It cries, “My body may be finite, but my soul is eternal.”

Indeed thence, as time goes by and existing novices become more adept at their craft, I expect not only to find more and more quality performances, but much, much more well practised individuals who have truly taken The Art Of Pocket Sax unto another musical dimension.

Please enjoy.

Psax Advice: Low C & High DEF Resonance

Xaphoon Fingering Chart
Xaphoon Fingering Chart
When learning to play any reed instrument, inevitably one will stumble into obstacles like squeaks, silences and unwelcome vibrations.

Most of these things are regular novice issues which can be researched and remedied easily enough.

When it comes to the Pocket Sax however, there are a handful of hurdles remaining on the horizon even whence one has acquired a good grasp of the instrument.

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Xaphoon by Zariah

Xaphoon by Zariah ArtHere is a wonderful painting created by a female artist in Maui, Hawaii, who goes by the name Zariah.

As far as I am aware, this piece is actually called “Riddle”, but what draws one’s attention is the unique instrument tucked under the boy’s arm.

Without doubt, a Xaphoon, since the artist herself is from the exact same region where Brian Wittman invented it back in 1972.

This picture is actually a cropping of a much larger work of art, featuring this loveable but mischievous boy, having a laugh amongst the gardens with his friends.

Strikingly, he reminds me of Peter Pan, yet more to the point, if the Pocket Sax had actually been invented during J.M. Barrie’s lifetime, would the Xaphoon have then been the actual flute of Peter Pan?

Looks fairly conclusive to me.

Zariah Art

Sax In My Pocket

Pocket sax jeppsOriginally a lounge Pianist, yet forever intimidated by its inconvenience of size, expense and formality, I found myself in a passionate love affair with a new instrument.

Invented in 1972 by Brian Wittman, a Hawaiian musician, guru and gentleman, the Xaphoon®, more popularly known as The Pocket Sax, is a Trumpet sized Saxophone, that not only fits in your pocket, but whence the dedication and mutual embrace is spoken, will turn your mind inside out as it screams the blue soul of a real Saxophonist.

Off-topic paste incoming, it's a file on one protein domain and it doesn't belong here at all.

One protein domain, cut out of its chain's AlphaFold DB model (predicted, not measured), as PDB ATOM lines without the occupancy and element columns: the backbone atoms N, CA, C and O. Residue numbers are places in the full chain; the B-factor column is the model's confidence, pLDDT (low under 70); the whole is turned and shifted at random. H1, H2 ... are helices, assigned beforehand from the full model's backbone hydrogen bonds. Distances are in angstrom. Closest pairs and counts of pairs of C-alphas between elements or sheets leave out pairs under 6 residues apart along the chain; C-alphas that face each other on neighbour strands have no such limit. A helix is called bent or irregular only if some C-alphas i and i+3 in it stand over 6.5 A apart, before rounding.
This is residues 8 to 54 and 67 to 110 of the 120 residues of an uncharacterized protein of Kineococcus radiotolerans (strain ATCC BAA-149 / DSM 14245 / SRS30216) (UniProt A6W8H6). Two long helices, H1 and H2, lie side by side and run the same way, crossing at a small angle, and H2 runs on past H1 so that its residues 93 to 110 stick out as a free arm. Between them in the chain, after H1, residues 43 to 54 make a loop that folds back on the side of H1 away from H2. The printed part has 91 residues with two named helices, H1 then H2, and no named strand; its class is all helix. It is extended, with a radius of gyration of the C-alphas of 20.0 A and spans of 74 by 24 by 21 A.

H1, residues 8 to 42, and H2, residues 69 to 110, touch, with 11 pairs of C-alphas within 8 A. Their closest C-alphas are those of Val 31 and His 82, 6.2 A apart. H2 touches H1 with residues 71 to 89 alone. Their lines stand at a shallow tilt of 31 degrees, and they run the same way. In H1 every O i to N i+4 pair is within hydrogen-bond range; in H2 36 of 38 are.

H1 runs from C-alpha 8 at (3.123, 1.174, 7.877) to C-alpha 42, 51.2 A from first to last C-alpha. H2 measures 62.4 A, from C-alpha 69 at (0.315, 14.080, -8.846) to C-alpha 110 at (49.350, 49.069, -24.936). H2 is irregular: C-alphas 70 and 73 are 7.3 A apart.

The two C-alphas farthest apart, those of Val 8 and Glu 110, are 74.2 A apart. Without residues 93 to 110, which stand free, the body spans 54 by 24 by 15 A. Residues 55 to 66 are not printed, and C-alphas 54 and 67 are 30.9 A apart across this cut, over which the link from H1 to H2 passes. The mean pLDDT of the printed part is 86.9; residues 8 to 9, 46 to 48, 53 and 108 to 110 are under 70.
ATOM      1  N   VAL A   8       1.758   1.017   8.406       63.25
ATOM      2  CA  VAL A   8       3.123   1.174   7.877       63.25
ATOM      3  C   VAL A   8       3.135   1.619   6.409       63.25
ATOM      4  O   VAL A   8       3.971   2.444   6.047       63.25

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Saxpet

Xaphoon pocket sax simon jepps tutorial
Saxpet ~ Saxophone, Clarinet & Trumpet
Subconsciously, whilst I will always refer to the Xaphoon as the Pocket Sax, it has always been in my heart to call it my “Saxpet”.

This is not merely because it feels like a mutually adoring “pet”, but in a technical sense also.

Brian Wittman, the instrument’s inventor, describes the Xaphoon as a combination of, or more accurately the middle ground between, the Saxophone and the Clarinet.

Yet whence having played the instrument at volume in an orchestral Jazz setting, in particularly the hard and indestructible resin model, you feel it to absorb and harness the strong energy of the brass instruments being played.

Indeed to say, the Trumpet.

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Mission Pocketable

Pocket sax tutorialSome could argue the Xaphoon to be much like a Ukulele, in that its size deems it flawed by design. Yet there are many Ukulele players who are obviously not dissuaded by this, indeed myself occasionally included.

No, the Xaphoon is not flawed. It is however, very difficult to master. Oh, this is not to say the average novice will be unable to enjoy it, no, this is to say that the average professional Xaphoonist would have spent ten years perfecting it.

The difference between a Xaphoon and a Pocket Sax…? Bamboo die hards aside… depends how good you are.

First things first. I know what you are seeking. The sound of a Sax in your pocket. Yet you fear it to only raspberry, much like a Kazoo. This is a common misconception, seeded by poor examples of play, by amateurs trying too hard, as if to make a baby iron a suit.